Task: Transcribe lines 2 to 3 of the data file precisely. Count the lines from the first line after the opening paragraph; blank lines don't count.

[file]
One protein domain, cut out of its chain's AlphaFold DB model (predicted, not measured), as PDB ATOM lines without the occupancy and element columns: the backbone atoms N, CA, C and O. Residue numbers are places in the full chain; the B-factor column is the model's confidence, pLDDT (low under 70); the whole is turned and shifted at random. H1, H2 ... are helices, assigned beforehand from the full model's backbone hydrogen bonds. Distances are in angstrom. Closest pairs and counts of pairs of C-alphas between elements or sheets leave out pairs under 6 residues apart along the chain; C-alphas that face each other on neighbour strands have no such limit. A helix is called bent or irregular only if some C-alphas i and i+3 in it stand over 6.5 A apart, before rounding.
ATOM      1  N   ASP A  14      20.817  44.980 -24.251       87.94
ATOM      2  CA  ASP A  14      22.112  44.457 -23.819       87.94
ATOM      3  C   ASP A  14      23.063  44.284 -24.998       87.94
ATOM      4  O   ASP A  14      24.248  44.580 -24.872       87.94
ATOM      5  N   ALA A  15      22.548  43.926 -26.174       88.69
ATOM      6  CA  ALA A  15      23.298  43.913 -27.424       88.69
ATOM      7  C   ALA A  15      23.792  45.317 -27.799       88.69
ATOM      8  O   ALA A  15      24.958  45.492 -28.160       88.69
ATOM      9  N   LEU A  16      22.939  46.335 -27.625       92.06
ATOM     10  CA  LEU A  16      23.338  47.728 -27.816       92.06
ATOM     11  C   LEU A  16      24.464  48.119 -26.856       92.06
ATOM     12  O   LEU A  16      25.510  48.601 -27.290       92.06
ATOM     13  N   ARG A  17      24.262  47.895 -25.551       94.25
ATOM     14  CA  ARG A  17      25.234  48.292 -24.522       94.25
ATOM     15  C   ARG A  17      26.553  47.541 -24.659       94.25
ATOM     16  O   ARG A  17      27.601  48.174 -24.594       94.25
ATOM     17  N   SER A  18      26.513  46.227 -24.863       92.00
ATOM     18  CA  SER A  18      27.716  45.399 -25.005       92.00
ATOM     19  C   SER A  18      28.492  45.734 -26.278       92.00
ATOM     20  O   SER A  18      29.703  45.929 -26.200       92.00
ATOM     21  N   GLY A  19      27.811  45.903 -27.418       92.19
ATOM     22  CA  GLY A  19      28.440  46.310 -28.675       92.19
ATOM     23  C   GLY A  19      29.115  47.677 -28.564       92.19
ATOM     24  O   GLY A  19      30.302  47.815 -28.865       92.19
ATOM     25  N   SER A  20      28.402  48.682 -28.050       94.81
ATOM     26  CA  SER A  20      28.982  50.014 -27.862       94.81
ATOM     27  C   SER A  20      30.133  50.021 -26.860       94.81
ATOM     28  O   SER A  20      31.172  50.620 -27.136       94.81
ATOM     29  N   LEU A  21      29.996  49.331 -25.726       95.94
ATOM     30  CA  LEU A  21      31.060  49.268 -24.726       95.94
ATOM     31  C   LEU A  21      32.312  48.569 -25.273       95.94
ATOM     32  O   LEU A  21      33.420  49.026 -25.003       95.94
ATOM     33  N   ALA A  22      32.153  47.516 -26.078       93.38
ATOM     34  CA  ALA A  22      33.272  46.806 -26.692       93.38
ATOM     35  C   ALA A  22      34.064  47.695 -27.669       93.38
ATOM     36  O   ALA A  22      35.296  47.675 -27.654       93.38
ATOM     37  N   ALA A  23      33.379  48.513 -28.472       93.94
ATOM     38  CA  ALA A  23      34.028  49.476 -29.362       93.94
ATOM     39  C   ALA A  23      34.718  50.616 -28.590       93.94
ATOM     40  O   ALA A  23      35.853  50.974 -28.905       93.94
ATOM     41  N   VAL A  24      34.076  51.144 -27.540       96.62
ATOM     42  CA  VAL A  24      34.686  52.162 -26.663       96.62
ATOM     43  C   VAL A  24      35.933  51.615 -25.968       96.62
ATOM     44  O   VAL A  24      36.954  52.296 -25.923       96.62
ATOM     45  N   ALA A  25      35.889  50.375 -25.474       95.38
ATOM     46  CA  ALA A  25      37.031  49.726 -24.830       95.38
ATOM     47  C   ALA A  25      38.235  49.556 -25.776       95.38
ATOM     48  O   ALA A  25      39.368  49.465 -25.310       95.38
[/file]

ATOM      2  CA  ASP A  14      22.112  44.457 -23.819       87.94
ATOM      3  C   ASP A  14      23.063  44.284 -24.998       87.94